Life at High Temperatures
by Thomas D. Brock
The numerous acid hot springs of Yellowstone eventually flow into the surrounding rivers and lakes, adding striking amounts of acid to these waters. Even when cool, these acid waters are not felicitous habitats for most plants and animals. Acid rain from burning fossil fuels has caused the acidification of many lakes in the eastern U.S. and acidic lakes and rivers of Yellowstone provide a natural laboratory to study adaptation to acid.
Lower pH Limits for Growth
|Group||Lower pH limit||Examples|
|Vascular plants||2.5-3||Heather, Sedges|
An alga of acid waters called Zygogonium often forms large mats which spread out over the moist acidic basins. This alga provides the base of a food chain in which a few other algae and certain specialized animals thrive. One ephydrid fly, Ephydra thermophila, feeds on the acidophilic algae. Interestingly, this fly of very acid environments can also survive on algae from neutral/alkaline springs, but is not found there apparently because it cannot compete with the pink-egg laying Ephydra bruesi we discussed earlier. Another smaller ephydrid, Scatella paludum, also carries out its life cycle in acid springs. The ephydrid flies of the acid areas are preyed upon by other insects, such as wasps, mites, and tiger beetles. Birds such as killdeer are often seen on the acid alga mats, picking up a dinner of these acidophilic insects. Surprisingly, the birds do not seem to mind the acidic conditions, although they of course can move to less acid waters also. Certain acid lakes in Yellowstone, for instance Nymph Lake, Turbid Lake, and Clear Lake, have quite large populations of Canada geese.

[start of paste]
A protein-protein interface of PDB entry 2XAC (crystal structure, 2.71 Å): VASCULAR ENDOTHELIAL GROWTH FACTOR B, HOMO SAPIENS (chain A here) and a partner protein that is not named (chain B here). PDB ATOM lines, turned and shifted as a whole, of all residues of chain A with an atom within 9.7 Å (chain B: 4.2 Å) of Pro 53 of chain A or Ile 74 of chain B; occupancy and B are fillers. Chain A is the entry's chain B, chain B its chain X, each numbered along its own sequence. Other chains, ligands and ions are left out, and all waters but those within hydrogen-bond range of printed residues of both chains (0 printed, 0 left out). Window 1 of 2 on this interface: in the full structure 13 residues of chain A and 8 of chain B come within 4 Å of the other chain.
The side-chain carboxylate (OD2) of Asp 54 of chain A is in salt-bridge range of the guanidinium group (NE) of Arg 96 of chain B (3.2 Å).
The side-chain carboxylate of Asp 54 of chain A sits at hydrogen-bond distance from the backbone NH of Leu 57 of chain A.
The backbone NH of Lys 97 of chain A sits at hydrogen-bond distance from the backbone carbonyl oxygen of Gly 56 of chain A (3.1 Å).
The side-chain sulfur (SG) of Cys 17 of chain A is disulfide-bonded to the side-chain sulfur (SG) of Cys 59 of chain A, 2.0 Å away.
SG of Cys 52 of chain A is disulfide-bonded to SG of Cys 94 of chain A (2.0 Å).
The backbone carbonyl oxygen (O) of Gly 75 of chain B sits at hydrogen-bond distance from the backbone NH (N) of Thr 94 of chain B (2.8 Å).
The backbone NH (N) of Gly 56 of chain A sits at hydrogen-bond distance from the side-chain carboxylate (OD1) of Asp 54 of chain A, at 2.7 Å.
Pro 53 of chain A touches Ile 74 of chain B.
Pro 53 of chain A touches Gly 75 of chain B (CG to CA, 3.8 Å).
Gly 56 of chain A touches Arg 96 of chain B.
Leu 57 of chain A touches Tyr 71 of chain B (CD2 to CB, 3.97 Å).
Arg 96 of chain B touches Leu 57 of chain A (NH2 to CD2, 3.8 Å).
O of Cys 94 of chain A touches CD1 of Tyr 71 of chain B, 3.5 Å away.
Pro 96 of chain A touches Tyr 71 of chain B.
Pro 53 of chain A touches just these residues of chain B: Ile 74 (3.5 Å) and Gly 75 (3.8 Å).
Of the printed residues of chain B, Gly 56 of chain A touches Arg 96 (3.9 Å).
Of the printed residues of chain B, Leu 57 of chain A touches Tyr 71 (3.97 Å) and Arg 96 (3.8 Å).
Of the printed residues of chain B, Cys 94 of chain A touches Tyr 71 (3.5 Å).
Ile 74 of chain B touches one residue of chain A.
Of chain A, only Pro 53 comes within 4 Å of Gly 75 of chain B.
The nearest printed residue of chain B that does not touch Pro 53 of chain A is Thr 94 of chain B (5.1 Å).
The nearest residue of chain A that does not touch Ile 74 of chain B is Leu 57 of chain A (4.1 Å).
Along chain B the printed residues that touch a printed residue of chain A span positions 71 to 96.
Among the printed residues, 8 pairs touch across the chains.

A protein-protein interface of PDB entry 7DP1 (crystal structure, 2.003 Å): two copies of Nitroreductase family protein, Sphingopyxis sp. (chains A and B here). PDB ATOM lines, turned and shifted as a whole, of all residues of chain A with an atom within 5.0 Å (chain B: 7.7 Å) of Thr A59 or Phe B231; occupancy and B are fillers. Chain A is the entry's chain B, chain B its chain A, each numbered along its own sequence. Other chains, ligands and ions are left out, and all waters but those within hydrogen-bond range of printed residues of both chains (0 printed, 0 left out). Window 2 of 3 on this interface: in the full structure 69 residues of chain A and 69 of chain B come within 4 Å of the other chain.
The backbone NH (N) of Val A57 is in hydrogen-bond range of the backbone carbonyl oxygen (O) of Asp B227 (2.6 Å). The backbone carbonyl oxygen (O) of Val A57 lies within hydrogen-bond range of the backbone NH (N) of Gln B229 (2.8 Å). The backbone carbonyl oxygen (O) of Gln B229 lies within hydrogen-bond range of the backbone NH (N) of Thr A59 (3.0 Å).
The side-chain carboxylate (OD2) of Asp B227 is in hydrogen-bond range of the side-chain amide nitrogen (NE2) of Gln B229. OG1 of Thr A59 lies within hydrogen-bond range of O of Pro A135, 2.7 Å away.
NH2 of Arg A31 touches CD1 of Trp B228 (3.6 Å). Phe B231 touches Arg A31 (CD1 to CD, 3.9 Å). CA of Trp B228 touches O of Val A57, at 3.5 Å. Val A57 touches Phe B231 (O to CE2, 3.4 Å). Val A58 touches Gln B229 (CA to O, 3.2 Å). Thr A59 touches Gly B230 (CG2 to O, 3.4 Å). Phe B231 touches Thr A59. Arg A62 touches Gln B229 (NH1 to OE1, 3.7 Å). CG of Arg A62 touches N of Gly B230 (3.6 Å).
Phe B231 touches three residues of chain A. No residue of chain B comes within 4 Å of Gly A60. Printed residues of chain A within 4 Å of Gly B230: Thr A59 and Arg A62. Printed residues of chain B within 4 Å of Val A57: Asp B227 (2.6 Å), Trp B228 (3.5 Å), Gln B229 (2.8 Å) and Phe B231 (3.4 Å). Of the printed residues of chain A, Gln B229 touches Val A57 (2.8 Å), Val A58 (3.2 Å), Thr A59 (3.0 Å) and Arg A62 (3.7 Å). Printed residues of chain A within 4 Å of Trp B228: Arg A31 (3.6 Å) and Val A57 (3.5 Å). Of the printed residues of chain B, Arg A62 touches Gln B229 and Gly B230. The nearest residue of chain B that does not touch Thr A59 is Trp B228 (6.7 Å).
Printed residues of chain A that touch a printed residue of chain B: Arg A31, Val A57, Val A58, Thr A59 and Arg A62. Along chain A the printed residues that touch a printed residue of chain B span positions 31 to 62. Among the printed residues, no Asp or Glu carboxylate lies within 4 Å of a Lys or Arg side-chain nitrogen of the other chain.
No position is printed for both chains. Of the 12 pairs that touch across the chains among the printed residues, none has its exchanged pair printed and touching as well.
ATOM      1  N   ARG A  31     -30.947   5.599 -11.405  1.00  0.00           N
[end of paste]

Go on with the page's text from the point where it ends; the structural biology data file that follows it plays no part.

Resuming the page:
An interesting pair of lakes is North and South Twin Lakes, along the Mammoth/Norris road. North Twin Lake receives most of its water from the very acid run-off from Roaring Mountain, and has a pH of 3.5, whereas South Twin Lake receives its water from nonacid creeks and has a pH of 6. Thus, even though these two lakes are almost touching, they differ strikingly in pH (and also in biological diversity). Obsidian Creek, near Roaring Mountain, also becomes quite acidic during the summer, and this change in pH is reflected in the algae that develop in its waters.
The table also shows that cyanobacteria are rather intolerant of low
pH. Thus, although cyanobacteria form the major components of the
mats we discussed earlier, they are replaced in acid waters by the
thermal alga, Cyanidium caldarium, which is dark green.
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